- The Washington Times - Tuesday, July 19, 2005

Cheese is an all-time, anytime great ingredient. We love cheese sprinkled on salads, soups, entrees, casseroles, eggs, and on and on.

Cooking with cheese, however, can have an occasional surprising result. Curdling and stringiness are two possible problems, but never fear because science is here to help us avoid these cooking mishaps.

Why does cheese curdle? Cheese is made by curdling milk with an enzyme (rennet) or with heat or both. Pecorino and ricotta, for example, can come from the same batch of sheep’s milk. The milk is treated with rennet to make pecorino. Then the whey, which is left after the pecorino curds rise to the top, is heated to make ricotta.

Because we are already dealing with curds, it shouldn’t be surprising that further curdling can occur. The natural proteins in cheese are individual units like little wads of string. They float around totally separated, so there is room for light to go between them.

When you heat these proteins — or add acid or, with some, just expose them to air — the bonds in the natural wadded-up protein release and partially unwind. Since it has changed from its natural form, it is now called a “denatured” protein.



Almost immediately, an unwound (or denatured) protein with its bonds sticking out will run into another unwound protein, and they will join together. Now there is no longer room for light to go between them. (We see this change when the egg white in a heated frying pan turns solid white or raw shrimp or fish or chicken goes from glassy-looking to white.)

Initially, when these proteins bond, they are moist and tender because a lot of water is trapped between them.

If you continue to heat or expose them to acid or air, the bonds tighten and squeeze out the moisture, and the proteins become dry and tough.

You may remember having had overcooked shrimp that was so tough that you practically needed a steak knife for cutting. Likewise, with many proteins, there is a narrow range between cooked and overcooked.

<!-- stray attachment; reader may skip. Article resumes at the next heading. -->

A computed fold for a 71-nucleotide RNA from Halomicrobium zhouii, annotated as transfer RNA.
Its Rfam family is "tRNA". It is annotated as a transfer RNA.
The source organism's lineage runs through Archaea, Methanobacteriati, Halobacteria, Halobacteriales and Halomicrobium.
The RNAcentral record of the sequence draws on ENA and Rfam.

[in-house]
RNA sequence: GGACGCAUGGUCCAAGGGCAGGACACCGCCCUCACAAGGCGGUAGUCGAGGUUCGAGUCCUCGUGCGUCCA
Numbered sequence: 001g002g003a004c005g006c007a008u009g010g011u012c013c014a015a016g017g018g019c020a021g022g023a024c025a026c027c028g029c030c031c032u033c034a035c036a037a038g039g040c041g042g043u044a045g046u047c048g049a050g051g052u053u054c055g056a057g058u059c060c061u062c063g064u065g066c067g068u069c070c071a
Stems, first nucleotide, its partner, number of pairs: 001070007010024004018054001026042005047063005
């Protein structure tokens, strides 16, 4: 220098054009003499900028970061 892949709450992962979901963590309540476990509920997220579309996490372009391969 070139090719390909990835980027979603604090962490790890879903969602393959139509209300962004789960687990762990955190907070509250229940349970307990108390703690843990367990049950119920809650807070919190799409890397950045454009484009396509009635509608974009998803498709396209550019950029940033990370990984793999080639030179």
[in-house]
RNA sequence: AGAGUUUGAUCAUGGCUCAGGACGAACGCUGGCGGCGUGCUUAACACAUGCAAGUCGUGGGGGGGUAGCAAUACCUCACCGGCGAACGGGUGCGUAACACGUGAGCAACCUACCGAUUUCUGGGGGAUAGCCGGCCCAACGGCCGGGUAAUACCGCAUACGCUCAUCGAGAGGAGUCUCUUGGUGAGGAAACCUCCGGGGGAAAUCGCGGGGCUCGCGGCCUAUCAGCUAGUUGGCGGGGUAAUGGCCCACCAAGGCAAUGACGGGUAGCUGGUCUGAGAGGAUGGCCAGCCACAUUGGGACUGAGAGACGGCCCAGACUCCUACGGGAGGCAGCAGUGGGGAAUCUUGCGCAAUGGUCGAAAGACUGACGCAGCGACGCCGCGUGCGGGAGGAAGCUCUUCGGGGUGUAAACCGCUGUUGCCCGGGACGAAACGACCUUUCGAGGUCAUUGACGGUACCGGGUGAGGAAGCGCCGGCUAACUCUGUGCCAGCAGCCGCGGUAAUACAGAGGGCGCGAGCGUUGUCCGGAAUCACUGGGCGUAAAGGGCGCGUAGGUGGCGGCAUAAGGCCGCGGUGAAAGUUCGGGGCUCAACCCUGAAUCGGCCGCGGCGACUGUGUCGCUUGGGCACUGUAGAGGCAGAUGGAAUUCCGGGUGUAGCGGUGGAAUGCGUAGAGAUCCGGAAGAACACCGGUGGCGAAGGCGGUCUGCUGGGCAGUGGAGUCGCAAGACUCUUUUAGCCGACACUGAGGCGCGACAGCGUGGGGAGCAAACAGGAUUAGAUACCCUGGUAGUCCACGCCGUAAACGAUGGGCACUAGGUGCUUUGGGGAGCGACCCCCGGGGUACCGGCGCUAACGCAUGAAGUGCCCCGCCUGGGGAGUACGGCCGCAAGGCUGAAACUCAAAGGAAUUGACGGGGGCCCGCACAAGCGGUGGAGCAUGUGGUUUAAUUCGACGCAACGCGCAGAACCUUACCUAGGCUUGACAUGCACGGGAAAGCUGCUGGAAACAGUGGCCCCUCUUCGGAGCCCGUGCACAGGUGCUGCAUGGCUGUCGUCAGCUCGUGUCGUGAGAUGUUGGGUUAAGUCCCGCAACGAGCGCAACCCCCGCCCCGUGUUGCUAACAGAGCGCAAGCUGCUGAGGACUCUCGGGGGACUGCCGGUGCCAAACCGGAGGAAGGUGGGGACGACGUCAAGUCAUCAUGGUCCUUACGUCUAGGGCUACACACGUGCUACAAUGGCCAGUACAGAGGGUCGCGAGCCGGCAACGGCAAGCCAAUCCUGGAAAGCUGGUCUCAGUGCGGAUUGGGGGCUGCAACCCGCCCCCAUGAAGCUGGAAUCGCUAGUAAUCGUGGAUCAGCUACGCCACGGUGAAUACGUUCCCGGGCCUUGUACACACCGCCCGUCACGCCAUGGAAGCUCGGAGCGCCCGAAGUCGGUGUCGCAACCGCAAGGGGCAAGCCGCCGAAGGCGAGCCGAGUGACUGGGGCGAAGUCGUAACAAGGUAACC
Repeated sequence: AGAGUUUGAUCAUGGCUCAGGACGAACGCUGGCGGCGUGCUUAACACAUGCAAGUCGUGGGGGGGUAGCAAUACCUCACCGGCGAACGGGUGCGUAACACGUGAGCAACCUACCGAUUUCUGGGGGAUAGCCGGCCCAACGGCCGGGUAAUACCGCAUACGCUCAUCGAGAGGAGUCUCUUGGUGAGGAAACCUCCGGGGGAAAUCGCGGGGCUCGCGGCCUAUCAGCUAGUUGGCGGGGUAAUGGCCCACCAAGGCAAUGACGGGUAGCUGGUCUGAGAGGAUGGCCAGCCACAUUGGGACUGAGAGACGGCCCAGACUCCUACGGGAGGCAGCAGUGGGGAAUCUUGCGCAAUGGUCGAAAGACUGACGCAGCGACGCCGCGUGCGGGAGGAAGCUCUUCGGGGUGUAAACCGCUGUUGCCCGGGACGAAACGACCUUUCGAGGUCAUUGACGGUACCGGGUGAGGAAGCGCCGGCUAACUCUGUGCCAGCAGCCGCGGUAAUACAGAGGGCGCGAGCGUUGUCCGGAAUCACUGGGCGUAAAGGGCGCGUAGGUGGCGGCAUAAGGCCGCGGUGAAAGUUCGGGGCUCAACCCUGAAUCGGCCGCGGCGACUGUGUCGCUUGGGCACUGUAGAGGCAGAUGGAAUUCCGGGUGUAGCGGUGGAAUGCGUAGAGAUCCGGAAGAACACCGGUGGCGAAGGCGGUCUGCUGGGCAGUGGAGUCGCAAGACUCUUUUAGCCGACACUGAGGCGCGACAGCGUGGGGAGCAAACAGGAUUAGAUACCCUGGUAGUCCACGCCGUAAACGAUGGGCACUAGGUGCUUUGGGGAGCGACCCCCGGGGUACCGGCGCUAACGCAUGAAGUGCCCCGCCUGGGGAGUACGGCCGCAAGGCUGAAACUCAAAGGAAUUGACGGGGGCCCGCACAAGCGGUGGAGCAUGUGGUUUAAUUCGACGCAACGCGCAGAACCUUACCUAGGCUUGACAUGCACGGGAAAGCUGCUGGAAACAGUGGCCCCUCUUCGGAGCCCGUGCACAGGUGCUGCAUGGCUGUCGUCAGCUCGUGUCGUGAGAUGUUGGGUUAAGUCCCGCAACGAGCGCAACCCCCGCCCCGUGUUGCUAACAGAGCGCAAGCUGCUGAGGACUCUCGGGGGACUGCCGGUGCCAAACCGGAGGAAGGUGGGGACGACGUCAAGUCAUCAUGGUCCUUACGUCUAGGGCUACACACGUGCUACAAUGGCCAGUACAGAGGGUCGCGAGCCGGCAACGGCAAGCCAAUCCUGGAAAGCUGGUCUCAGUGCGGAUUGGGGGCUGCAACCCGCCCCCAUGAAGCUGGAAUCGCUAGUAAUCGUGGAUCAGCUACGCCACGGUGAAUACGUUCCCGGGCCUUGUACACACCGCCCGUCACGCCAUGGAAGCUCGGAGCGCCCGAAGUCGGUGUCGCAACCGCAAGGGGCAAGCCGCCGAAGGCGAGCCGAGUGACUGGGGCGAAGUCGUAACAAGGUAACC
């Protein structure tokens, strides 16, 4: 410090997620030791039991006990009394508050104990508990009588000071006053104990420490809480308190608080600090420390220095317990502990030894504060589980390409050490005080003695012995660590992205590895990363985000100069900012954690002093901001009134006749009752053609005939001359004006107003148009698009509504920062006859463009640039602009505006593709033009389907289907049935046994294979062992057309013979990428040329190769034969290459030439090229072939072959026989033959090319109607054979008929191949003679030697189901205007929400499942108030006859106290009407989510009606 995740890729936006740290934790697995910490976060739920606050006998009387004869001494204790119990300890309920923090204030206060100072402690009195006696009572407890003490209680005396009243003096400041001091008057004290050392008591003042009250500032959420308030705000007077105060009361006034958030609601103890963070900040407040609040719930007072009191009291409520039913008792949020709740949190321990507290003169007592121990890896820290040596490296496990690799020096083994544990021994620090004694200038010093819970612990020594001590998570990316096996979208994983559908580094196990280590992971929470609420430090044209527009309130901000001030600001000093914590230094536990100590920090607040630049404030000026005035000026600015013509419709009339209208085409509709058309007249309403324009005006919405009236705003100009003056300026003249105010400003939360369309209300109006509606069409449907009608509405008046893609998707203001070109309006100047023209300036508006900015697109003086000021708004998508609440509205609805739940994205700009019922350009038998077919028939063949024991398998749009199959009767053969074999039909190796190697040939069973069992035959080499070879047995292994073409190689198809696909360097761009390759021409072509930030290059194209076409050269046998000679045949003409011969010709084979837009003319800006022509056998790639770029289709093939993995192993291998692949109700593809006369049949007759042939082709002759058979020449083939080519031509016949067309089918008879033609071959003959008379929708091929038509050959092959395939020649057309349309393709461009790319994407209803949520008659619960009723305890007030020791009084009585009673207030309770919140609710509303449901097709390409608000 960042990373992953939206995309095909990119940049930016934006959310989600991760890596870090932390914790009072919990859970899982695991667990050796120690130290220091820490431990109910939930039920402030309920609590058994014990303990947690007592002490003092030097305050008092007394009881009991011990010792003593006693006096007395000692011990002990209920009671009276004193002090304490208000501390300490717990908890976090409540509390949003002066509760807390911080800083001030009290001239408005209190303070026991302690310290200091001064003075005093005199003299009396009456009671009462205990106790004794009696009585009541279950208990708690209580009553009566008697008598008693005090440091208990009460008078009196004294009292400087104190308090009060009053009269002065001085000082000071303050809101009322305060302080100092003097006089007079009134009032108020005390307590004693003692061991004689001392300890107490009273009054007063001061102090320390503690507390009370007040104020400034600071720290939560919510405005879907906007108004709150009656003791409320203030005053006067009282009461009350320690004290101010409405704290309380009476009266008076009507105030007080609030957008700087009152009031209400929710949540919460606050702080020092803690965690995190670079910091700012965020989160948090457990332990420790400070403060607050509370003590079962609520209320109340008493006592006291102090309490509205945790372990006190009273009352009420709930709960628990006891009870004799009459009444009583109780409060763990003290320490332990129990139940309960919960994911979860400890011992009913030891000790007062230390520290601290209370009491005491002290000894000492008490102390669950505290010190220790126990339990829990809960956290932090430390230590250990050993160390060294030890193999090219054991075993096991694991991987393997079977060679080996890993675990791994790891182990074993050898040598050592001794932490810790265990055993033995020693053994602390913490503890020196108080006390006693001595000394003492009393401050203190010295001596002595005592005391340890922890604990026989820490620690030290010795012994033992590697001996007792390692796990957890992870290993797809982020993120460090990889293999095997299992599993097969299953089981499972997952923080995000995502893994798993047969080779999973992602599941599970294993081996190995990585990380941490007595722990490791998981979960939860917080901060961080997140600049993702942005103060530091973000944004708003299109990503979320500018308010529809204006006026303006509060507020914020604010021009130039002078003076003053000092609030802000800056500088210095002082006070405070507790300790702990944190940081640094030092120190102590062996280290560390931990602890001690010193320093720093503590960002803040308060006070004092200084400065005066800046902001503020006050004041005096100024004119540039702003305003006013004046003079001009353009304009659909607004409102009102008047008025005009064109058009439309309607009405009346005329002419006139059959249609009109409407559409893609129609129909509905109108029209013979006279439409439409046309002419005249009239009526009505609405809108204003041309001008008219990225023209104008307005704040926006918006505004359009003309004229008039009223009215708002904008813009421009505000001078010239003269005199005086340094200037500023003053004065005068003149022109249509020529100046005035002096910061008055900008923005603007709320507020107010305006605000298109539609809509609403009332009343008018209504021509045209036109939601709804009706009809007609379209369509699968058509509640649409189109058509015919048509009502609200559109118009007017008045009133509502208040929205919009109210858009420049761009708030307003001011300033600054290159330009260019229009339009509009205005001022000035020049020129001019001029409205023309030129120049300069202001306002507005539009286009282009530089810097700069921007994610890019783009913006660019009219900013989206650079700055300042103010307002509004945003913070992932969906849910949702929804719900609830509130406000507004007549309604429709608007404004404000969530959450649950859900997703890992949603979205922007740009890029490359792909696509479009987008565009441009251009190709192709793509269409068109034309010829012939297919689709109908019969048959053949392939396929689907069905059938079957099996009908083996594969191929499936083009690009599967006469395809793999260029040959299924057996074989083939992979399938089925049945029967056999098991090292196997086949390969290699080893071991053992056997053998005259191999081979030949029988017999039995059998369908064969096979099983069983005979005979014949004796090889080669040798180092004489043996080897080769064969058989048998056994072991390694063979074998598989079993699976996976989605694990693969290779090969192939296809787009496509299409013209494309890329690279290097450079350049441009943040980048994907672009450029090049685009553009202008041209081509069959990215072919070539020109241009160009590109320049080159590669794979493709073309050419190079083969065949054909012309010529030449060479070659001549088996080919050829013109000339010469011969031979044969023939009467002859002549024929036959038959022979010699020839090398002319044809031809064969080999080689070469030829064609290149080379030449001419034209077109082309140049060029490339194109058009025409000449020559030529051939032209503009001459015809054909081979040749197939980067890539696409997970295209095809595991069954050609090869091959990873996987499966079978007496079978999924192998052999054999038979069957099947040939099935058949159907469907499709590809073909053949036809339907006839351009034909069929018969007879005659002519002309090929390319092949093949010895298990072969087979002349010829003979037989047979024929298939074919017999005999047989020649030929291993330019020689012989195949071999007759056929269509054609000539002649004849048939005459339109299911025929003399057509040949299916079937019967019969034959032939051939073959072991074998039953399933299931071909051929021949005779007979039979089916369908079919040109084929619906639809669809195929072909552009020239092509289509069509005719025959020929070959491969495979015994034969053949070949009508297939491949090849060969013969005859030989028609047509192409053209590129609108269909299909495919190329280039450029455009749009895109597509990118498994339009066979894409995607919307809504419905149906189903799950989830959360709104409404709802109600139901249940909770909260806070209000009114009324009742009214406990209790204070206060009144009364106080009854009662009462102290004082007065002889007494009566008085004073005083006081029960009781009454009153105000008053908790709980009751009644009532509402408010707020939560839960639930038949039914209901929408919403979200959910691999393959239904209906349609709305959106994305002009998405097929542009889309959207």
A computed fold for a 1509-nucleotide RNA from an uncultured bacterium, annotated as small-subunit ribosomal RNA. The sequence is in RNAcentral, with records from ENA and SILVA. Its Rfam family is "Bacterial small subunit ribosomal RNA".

A stirred custard properly cooked is creamy and thick, but overcook it and it is transformed into knotty curds (curdled egg and dairy proteins) floating in a liquid. We refer to this as curdled.

Because the proteins in cheese are already linked, they can easily overcook and curdle. The temperature and ingredients with which a cheese is combined, as well as the nature of the cheese itself, influence how easily curds will form. Simply preventing overheating may save a dish. In many recipes, the directions tell you to remove the dish from heat and then stir in the grated cheese. This helps you avoid the overheating that can cause curdling.

Cheese sauces that contain starch also help us avoid curdling. Most are made by adding grated cheese to a cream sauce. Just make sure that any dish to which you are adding grated cheese contains some starch.

A macaroni-and-cheese dish that has a little starch such as flour in the sauce won’t curdle, while one that contains only grated cheese and milk may. Time and time again in cooking, starch will prevent proteins from curdling, whether it is the flour in a pastry cream, a little cornstarch in a yogurt quiche or cornstarch in a low-fat sauce.

Scientists do not know exactly how starch prevents proteins from joining at the temperature they normally do when heated. It may simply be that when the heated starch granules soak in liquid and swell, they become large objects that physically keep proteins apart.